Now, in the previous citation, which Church is Jesus referring to? Whatever Church it is, clearly it would have to be one of unified doctrine, purpose, teaching and guidance. Further, it would have to date back to the days of Jesus.

There is only one Church that can satisfy those requirements, and that is the One Holy Catholic and Apostolic Church.

It certainly does not refer to any Protestant ecclesial community. Protestantism did not arise for another 1,500 years. If one asserts that this citation referred to one of the Protestant ecclesial communities, who could believe that Almighty God expected man to comply with Mt 18:15-18 for 1,500 years without such Protestant ecclesial community being in existence to serve as judge?

If for the simple sake of argument, we assume that Mat 18:15-18 refers to one of the Protestant ecclesial communities, which of the 40,000 – 45,000 would it be? No two of them can agree? And then how many are there within each Protestant ecclesial community who in their Sunday school, bicker on their respective personal interpretations of this verse of Scripture or that verse of Scripture? And then there are the thousands of Protestants each of whom believe they are a ‘religion of one’. Which of them would be the judge contemplated in Mt 18:15-18? Do they judge and obey themselves?

There is only one Church, and that is the Catholic Church, founded by Jesus Christ, true God and true man; founded by Jesus upon the Apostles; guided by the Holy Spirit and thus forming the ‘pillar and bulwark of truth’.

Holy Scripture is clear; all are called to obey the Church or be treated as Gentiles AND tax collectors. (NB: He said AND…i.e. a double curse.)

St. Paul added: “But even if we or an angel from heaven should proclaim to you a gospel contrary to what we proclaimed to you, let that one be accursed! As we have said before, so now I repeat, if anyone proclaims to you a gospel contrary to what you received, let that one be accursed!” (Gal 1:8-9)

Scripture Alone? Is Half the Story Sufficient?
www.call2holiness.org/ScriptureAlone/ScriptureAlone.htm

How We Know That Holy Scripture is Truly the Word of God
https://groups.yahoo.com/neo/groups/era-of-peace/conversations/topics/433


The foregoing was rejected completely by the Protestant in question, simply because it interfered with his religion of eisegesis. My experience has been that this is the typical reaction.

My point is that they do not practice belief in Scripture, as they profess. As St. Augustine stated (paraphrased from memory): “If you find anything within Holy Scripture that you do not believe; it is not Holy Scripture that you believe, but yourself.”

Re: Protestantism and the Holy Theotokos [Re: Anaphora] #419458 09/21/19 12:58 AM
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The Cub Offline
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“You search the scriptures, because you think that in them you have eternal life; and it is they that bear witness to me; yet you refuse to come to me that you may have life.” (Jn 5:39-40)

“And he took bread, and when he had given thanks he broke it and gave it to them, saying, "This is my body which is given for you. Do this in remembrance of me." (Lk 22:19)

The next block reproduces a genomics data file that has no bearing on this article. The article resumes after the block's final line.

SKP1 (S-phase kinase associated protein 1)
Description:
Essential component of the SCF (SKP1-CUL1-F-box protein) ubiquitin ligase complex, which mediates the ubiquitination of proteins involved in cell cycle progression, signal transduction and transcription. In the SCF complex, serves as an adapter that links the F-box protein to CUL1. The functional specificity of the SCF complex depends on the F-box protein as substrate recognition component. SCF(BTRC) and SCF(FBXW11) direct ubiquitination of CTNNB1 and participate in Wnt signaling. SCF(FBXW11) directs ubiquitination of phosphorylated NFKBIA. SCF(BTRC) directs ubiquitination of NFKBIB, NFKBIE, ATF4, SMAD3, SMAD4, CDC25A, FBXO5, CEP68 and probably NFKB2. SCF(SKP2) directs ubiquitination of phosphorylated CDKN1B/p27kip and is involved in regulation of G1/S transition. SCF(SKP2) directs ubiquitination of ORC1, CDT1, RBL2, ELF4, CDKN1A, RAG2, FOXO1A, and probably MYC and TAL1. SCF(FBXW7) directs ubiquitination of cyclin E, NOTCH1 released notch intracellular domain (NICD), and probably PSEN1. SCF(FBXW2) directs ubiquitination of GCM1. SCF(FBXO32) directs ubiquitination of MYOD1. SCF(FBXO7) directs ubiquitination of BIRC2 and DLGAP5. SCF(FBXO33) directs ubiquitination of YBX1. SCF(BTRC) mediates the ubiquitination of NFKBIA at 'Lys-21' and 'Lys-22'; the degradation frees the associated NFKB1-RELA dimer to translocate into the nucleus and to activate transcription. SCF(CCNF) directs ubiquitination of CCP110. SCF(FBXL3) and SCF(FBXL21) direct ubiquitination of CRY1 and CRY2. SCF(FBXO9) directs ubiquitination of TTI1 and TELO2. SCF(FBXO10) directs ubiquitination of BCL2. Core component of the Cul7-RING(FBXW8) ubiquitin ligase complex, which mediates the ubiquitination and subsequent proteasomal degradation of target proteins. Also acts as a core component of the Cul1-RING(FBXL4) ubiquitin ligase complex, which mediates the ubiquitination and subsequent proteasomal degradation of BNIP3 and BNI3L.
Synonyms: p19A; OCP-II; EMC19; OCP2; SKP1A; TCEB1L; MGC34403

“So Jesus said to them, "Truly, truly, I say to you, unless you eat the flesh of the Son of man and drink his blood, you have no life in you; he who eats my flesh and drinks my blood has eternal life, and I will raise him up at the last day. For my flesh is food indeed, and my blood is drink indeed. He who eats my flesh and drinks my blood abides in me, and I in him. As the living Father sent me, and I live because of the Father, so he who eats me will live because of me. This is the bread which came down from heaven, not such as the fathers ate and died; he who eats this bread will live for ever." (Jn 6:53-58)

Re: Protestantism and the Holy Theotokos [Re: Anaphora] #419636 11/14/19 12:45 PM
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Ecaterina Offline
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I think the lack of interest in Theotokos is something that has been growing in Protestantism. I read Luther did believe in Virgin Mary's perpetual virginity and this makes it impossible for him to have thought she was not special, just a woman God used to get a body. Also Calvin believed in her virginity but Zwigli shifted the attention towards social works as redemption and other Protestant beliefs. Moving attention away from pure theology may have created a need to justify this shift and thus the Modern Theotokos (St. Hannah included) appeared.
Denigrating is easier than defending, so showing Theotokos as "an idol" is an easy type of theology.
It wasn't there at the start. Not with Luther. I could be wrong but....
Otherwise, how do you explain the hymn "Ave Maria" by J.S. Bach who was Lutheran, was he not?

Today some Augustinian Lutherans do read the Rosary, have statues of Virgin Mary in their churches and at the same time define themselves as Protestants.
In the case of Neo-Protestantism (sects) I think they are by nature seeking adepts and conversion is vital to them. In order to get adepts today they find it easier to convert a Catholic or an Eastern Orthodox than to convert a Muslim, a Jew or a Hindu, or even an atheist. It's simply more effective to make people doubt what they already believe and twist something there, than to build from scratch with a non-believer. I am sorry if I have offended anyone Neo-Protestant here, but their aggressiveness in spreading their own structures is a fact. And it's also a fact that their dialectics mostly contain "are you sure that God wants us to ___?" (venerate Theotokos, pray to saints, confess to priests, fast etc).